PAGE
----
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Budget 2017: Housing Winners & Losers

budget 2017 housing winners losers

Budget 2017: Housing Winners & Losers

There are winners and losers from the 2017 Federal Budget. Negative gearing won’t be touched, but the government will support people saving for a first home deposit, new superannuation rules to encourage older Australians to downsize, and plans for the government to finance affordable housing.

Here’s our summary of the effects on housing affordability.

  1. First home buyer super saver scheme
  2. Super incentive for empty nesters to downsize
  3. Commonwealth loans for community housing
  4. Longer lease terms
  5. Stopping investors from claiming travel deductions
  6. Unoccupied house tax and other restrictions on foreign investors

The key housing initiatives announced by the Australian Government in the 2017 Federal budget are:

1. First home buyer super saver scheme

People saving for a first home deposit will be able to put aside part of their pre-tax wages into their superannuation, which provides favourable tax treatment. Individuals will be able to salary sacrifice up to $15,000 per year, to a maximum of $30,000. Then these savings plus any earnings can be drawn on. This is is on top of the mandatory employer’s minimum 9.5% contributions, which is not able to be used for a home deposit.

While numerous budget documents promise a “comprehensive housing affordability plan for all Australians” it is hardly the budget first-home buyers were hoping for. – Jennifer Duke, Domain

According to Choice, “The advantage to the scheme is that super funds tend to have better rates of return than a savings account, on top of being taxed at a lower rate. $30,000 is still only a fraction of the cost of a 20% deposit for an entry-level property in Sydney and Melbourne, meaning savers might not be able to rely on it for their entire deposit.”

2. Super incentive for empty nesters to downsize

Typically, older home owners have been reluctant to sell for both sentimental and financial reasons. Often selling property is costly and funds left over after buying a smaller home could then be considered in the means test, according to Domain.

Homeowners living in larger homes will be encouraged to downsize. New rules will allow people to contribute an extra $300,000 from property sales to their super accounts, on top of the current $100,000-a-year cap.

If these downsizers sell, it would free up larger homes and housing stock for younger families upgrading into more suitable real estate. – Jennifer Duke, Domain

This will allow people to put some or all of the earnings from a property sale into their super account and take advantage of the discounted tax rate. Up to 50,000 properties a year could be freed up if empty-nesters moved into smaller houses, according to Choice.

3. Commonwealth loans for community housing

The Government will attempt to address increasing pressure on the rental market as more Australians are locked permanently out of home ownership. The plan is to increase the stock of affordable housing by encouraging more institutional investment in low-cost rental properties, particularly for the community housing sector.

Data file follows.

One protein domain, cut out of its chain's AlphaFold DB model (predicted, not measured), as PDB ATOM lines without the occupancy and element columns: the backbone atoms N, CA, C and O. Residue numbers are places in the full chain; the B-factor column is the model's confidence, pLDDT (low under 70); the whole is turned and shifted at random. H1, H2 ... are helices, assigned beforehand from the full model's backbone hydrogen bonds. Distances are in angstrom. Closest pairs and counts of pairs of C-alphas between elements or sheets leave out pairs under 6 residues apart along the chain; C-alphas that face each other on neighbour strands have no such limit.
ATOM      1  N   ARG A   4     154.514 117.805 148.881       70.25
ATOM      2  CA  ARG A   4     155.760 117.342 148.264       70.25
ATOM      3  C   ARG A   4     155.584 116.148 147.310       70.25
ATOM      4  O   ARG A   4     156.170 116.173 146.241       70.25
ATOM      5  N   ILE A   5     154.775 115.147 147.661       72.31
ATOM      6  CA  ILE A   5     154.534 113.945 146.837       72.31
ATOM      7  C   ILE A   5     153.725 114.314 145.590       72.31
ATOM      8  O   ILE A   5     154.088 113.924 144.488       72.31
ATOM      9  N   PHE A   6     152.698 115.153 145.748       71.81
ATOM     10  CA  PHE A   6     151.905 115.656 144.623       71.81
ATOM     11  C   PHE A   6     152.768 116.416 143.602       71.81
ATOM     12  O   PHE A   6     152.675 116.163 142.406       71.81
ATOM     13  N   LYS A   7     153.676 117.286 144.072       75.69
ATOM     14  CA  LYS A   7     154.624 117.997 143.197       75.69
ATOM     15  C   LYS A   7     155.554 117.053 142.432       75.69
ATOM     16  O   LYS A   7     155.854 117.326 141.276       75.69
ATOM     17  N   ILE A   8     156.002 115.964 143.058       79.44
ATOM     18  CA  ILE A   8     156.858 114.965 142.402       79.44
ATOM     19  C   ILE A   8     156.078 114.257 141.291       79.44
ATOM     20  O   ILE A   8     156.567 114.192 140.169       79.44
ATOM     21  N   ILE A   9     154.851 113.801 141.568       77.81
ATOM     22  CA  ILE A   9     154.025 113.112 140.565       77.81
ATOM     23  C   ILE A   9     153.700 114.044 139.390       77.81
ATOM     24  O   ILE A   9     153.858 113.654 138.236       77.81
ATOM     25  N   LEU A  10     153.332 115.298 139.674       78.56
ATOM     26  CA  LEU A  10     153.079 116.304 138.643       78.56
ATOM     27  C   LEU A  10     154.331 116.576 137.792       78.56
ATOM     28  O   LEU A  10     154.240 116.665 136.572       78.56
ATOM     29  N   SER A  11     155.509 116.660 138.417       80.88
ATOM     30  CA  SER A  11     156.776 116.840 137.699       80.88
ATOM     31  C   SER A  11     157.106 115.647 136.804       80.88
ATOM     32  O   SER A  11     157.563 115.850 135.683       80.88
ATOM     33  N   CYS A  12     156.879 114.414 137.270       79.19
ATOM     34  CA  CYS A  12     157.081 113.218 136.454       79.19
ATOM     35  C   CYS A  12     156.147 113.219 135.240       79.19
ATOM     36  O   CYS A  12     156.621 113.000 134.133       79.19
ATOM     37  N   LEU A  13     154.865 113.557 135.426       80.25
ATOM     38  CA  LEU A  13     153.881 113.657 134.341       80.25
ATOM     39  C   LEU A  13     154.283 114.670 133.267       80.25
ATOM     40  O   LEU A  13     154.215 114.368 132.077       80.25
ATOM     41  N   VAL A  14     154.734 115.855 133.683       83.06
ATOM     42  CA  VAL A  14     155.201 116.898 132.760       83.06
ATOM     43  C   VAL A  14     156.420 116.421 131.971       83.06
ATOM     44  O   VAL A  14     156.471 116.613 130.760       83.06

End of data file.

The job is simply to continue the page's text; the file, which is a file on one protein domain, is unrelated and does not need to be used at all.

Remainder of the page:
Retail and institutional investors are being lured into investing in Australia’s growing social housing sector with discounts on capital gains, the creation of a new bond market and the roll out of new “micro” city deals. – Matthew Cranston, Financial Review

The government plans to raise money by issuing bonds, which it will lend at low interest rates to institutional investors – community housing groups, industry superannuation funds, and the like. Affordable housing currently makes up just 5% of housing stock in Australia, compared with 18% in the UK, according to Choice.

4. Longer lease terms

The government has announced that they will work with states and territories to create a standard long-term lease – although as with standard leases currently there is no indication that the government wants to make these mandatory. There is also nothing in the Budget that seeks to strengthen renters’ rights in the imbalanced power relationship between tenant and landlord, according to Choice.

5. Stopping investors from claiming travel deductions

Investors who previously had tax deductions for travel expenses related to their investment property will no longer be able to make these claims. The government has ruled them out, even for those travelling to collect rent, maintain or inspect a premises, saying many have been incorrectly obtaining this deduction. This has included situations for “private travel purposes”, according to Domain.

6. Unoccupied house tax and other restrictions on foreign investors

Foreign investors who purchase properties in Australia just to leave them empty will be hit with a unoccupied house tax in an effort to discourage the practice. $16.3 million will be raised from the charge, which will be levied on owners of properties which are “not occupied or genuinely available on the rental market” for six months in the year.

The biggest hit to foreigners, who have been increasing the value and volume of property purchases, will be in the change to their capital gains made on property and their strategy of holding properties without occupying them. – Matthew Cranston, Financial Review

Foreign investors will also have stricter capital gains tax rules imposed on their properties (saving $600 million). In addition, new property developments must now be at least 50% Australian-owned.

Australian investors are still permitted to leave properties sitting empty with no penalty.

 

Primary source: What does the Budget mean for me? – Daniel Graham, Choice

 

REALas accurately predicts property prices

REALas property predictions are 5% from home sale prices on average – Australia wide including auctions and private sales.

 

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